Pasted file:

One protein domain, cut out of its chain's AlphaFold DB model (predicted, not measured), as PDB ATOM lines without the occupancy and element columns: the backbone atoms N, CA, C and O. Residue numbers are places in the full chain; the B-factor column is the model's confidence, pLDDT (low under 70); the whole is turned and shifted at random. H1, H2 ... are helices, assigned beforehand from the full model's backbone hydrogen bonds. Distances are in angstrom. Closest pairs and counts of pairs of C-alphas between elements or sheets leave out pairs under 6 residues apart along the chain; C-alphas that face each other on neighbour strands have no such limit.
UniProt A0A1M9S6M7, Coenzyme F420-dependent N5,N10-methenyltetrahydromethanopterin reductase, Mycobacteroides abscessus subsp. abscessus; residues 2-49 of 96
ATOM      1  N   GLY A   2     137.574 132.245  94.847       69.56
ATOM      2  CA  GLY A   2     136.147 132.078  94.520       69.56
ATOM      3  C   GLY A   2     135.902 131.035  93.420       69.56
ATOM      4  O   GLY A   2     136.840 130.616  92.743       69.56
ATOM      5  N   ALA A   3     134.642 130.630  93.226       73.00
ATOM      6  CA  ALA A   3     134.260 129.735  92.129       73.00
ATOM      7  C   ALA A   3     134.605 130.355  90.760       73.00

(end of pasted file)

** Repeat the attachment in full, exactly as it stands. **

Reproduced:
One protein domain, cut out of its chain's AlphaFold DB model (predicted, not measured), as PDB ATOM lines without the occupancy and element columns: the backbone atoms N, CA, C and O. Residue numbers are places in the full chain; the B-factor column is the model's confidence, pLDDT (low under 70); the whole is turned and shifted at random. H1, H2 ... are helices, assigned beforehand from the full model's backbone hydrogen bonds. Distances are in angstrom. Closest pairs and counts of pairs of C-alphas between elements or sheets leave out pairs under 6 residues apart along the chain; C-alphas that face each other on neighbour strands have no such limit.
UniProt A0A1M9S6M7, Coenzyme F420-dependent N5,N10-methenyltetrahydromethanopterin reductase, Mycobacteroides abscessus subsp. abscessus; residues 2-49 of 96
ATOM      1  N   GLY A   2     137.574 132.245  94.847       69.56
ATOM      2  CA  GLY A   2     136.147 132.078  94.520       69.56
ATOM      3  C   GLY A   2     135.902 131.035  93.420       69.56
ATOM      4  O   GLY A   2     136.840 130.616  92.743       69.56
ATOM      5  N   ALA A   3     134.642 130.630  93.226       73.00
ATOM      6  CA  ALA A   3     134.260 129.735  92.129       73.00
ATOM      7  C   ALA A   3     134.605 130.355  90.760       73.00